Additionally, I would have to ask whether “learning” is not also an immaterial force that acts upon the material cells.  Cells may learn – change chemical processes, but what then is information?   By Coyne’s thinking one would logically abandon ideas about “learning” and just say the cells become reprogrammed.   For me, this is an inadequate description of what humans are and how our brains operate.

Coyne writes:

So it is with all of our other choices: not one of them results from a free and conscious decision on our part. There is no freedom of choice, no free will. And those New Year‘s resolutions you made? You had no choice about making them, and you’ll have no choice about whether you keep them.

The debate about free will, long the purview of philosophers alone, has been given new life by scientists, especially neuroscientists studying how the brain works. And what they’re finding supports the idea that free will is a complete illusion.

The issue of whether we have of free will is not an arcane academic debate about philosophy, but a critical question whose answer affects us in many ways: how we assign moral responsibility, how we punish criminals, how we feel about our religion, and, most important, how we see ourselves — as autonomous or automatons.

In these words of Coyne, I think he overstates the case of what has actually been proven by science and what are merely his beliefs.   Human behavior is shaped by a multitude of factors, many of which we still do not understand, and certainly we don’t understand how all of these factors interrelate with and impact each other in shaping human behavior.  That was obvious in the NPR piece about the heroin addicted GIs in Vietnam.

Genetic determinism has not been proven as the only factor affecting human behavior.  And it is quite possible as in the case of epigenetics, that environmental factors might magnify or mitigate the purely genetic effects.  Whatever our genes may be programmed to do, if the environmental situation is not proper, the genes will not have that exact effect on our behavior.  And the fact that memories are somehow biologically stored in the human brain is no proof at all that free will does not exist, but only shows that that human thought processes take place in the physical brain:  the mind and the brain are linked in some mysterious way.  Coyne has not shown how tiny cells or the proteins of DNA can have a conscious awareness of being part of a greater being (the human) in order to control its behavior.  Nor do we have the understanding of how all the brain cells work together to create “thought.”  The whole process of the human brain is far more complex than Coyne admits in his article, and not fully understood by scientists to this day.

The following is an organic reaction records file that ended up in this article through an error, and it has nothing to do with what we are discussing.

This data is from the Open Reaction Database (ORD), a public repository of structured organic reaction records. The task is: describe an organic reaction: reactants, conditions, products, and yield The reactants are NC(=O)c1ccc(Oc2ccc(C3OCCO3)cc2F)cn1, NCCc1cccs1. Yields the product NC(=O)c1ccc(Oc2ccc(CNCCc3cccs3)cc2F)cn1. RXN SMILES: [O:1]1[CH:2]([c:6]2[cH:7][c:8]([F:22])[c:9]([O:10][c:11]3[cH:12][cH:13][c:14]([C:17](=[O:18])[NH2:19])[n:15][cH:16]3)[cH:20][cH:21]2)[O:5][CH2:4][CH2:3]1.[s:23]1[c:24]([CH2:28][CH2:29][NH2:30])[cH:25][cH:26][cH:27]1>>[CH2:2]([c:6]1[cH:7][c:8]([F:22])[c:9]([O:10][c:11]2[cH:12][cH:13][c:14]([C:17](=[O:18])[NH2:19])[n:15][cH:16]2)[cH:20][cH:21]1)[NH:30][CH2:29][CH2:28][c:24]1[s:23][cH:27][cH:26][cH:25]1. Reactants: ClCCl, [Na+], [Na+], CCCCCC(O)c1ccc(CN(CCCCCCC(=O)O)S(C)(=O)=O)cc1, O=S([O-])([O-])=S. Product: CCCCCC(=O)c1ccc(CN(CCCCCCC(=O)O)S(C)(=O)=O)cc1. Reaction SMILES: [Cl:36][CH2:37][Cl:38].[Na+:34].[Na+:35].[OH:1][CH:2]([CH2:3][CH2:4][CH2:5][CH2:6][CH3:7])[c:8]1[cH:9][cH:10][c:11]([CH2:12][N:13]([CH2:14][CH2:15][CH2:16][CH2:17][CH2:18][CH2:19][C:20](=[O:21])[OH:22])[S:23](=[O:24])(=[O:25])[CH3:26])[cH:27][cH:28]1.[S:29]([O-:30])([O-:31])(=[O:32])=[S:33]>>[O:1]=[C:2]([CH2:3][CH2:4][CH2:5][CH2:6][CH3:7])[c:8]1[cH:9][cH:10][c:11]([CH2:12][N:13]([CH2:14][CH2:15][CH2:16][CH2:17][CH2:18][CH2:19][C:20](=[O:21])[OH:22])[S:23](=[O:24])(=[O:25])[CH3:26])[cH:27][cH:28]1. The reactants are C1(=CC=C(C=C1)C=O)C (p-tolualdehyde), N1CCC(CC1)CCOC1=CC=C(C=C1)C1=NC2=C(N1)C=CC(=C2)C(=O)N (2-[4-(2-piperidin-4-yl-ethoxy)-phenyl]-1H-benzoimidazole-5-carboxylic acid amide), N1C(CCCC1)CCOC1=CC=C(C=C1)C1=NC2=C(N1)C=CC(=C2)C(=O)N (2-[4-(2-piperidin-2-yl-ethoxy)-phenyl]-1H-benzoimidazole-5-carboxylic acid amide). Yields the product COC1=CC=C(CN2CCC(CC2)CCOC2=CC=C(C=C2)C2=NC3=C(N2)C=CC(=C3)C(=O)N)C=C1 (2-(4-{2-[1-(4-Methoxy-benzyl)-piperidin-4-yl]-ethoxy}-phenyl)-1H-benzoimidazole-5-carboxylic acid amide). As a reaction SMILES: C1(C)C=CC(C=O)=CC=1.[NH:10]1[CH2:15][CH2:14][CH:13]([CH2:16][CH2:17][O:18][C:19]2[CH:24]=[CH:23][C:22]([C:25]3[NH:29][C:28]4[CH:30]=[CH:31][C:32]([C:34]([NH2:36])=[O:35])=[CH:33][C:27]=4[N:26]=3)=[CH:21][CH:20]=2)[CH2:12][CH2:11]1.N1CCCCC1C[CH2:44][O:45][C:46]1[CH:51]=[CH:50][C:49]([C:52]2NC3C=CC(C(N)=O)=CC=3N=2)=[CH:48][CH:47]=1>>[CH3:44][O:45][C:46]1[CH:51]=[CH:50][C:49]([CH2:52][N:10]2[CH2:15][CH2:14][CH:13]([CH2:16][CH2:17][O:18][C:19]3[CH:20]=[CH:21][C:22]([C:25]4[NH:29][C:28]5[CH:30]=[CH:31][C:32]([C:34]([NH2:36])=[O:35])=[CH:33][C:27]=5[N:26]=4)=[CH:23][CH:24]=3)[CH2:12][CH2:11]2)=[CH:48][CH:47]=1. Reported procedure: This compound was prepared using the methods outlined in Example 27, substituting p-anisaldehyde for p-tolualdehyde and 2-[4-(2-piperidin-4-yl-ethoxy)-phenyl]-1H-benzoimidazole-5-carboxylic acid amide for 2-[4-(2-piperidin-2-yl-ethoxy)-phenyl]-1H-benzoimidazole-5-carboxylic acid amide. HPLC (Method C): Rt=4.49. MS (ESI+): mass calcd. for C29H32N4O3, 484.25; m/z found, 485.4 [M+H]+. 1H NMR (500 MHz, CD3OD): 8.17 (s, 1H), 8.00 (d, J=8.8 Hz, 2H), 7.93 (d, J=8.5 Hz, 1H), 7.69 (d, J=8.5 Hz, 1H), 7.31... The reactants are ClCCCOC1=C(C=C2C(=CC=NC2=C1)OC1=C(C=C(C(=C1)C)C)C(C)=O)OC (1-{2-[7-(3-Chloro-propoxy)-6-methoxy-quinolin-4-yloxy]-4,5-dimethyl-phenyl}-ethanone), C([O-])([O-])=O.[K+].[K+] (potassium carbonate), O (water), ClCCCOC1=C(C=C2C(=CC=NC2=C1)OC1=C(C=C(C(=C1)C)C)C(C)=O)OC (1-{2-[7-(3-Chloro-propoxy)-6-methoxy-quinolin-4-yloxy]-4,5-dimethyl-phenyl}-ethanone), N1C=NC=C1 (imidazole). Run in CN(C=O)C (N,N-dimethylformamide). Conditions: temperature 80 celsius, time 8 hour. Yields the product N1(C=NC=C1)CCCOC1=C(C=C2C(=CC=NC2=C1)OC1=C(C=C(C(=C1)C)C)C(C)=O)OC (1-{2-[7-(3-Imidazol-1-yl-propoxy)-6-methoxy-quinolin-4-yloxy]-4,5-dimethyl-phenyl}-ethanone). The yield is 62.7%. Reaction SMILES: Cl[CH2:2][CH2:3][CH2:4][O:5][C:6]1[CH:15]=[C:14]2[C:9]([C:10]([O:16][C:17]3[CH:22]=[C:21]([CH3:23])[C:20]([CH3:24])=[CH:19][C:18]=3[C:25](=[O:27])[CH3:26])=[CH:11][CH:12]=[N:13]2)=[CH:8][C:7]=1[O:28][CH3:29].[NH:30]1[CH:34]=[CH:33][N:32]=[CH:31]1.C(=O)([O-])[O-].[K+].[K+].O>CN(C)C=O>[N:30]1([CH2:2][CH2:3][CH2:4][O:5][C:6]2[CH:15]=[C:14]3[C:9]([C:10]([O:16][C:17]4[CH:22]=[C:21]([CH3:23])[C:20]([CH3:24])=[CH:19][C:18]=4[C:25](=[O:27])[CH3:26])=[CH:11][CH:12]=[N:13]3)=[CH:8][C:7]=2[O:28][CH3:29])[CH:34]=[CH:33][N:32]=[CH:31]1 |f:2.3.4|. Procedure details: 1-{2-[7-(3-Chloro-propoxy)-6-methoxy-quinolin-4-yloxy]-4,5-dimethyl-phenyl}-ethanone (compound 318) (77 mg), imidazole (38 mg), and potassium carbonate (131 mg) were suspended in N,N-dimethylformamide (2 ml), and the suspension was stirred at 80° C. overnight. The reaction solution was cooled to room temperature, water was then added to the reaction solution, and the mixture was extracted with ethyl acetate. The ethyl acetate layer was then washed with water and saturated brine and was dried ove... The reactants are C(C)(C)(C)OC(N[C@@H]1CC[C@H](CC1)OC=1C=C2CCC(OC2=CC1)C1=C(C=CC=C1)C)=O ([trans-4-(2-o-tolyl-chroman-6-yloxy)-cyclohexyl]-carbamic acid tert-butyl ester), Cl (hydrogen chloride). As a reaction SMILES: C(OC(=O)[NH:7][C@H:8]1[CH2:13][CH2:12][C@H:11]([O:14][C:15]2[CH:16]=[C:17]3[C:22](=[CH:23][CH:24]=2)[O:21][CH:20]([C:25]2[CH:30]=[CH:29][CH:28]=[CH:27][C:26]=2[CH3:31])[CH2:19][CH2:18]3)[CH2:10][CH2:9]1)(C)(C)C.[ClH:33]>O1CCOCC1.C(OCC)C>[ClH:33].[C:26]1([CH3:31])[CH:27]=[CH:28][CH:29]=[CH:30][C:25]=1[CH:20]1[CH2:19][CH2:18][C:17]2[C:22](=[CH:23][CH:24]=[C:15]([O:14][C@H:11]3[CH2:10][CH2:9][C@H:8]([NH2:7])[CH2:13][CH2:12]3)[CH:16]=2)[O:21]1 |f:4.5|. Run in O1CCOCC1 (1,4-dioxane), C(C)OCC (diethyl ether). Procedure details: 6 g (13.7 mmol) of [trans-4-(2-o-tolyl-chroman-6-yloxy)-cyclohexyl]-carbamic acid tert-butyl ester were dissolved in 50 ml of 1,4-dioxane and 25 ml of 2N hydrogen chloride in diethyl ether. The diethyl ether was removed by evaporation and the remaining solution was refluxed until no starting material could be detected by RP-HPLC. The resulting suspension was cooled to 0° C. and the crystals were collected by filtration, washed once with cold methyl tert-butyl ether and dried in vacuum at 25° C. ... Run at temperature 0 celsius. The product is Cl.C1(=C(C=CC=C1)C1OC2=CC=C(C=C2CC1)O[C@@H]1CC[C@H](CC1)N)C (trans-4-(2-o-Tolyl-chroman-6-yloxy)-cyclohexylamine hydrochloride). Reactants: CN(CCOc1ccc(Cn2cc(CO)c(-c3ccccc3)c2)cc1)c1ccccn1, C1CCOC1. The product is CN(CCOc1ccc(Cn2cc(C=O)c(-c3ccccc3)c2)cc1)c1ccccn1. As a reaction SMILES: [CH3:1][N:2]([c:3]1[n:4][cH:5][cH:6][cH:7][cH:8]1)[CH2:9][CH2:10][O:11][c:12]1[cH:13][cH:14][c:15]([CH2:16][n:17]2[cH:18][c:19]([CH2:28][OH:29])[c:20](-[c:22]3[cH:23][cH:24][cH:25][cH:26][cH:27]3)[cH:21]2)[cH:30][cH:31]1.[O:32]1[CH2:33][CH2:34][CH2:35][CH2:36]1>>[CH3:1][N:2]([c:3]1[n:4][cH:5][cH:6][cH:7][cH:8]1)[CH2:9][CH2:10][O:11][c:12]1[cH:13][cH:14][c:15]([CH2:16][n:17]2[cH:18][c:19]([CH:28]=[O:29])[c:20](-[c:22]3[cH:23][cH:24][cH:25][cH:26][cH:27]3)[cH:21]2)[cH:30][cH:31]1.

Additionally, our brains are not limited by memories or genetic determinants for human minds have shown the capacity for creativity – for bringing new ideas and products into existence that never before existed,  and for combining information in new ways whose combinations and solutions were at one time were thought impossible,  as has happened in the history of math and physics.  The human mind has shown an ingenious ability to think more and more abstractly through history.   This is not simply the product of learned past experiences.  The neural cells are in fact creating new ideas.  This wouldn’t seem possible based purely on Coyne’s claims.

In the next blog, I will continue to look at the claims of Jerry Coyne.

See my blog series commenting on the writings of James La Fanu,  The Genetic Side of Being Human.

Next:  Free Will and Biology (1)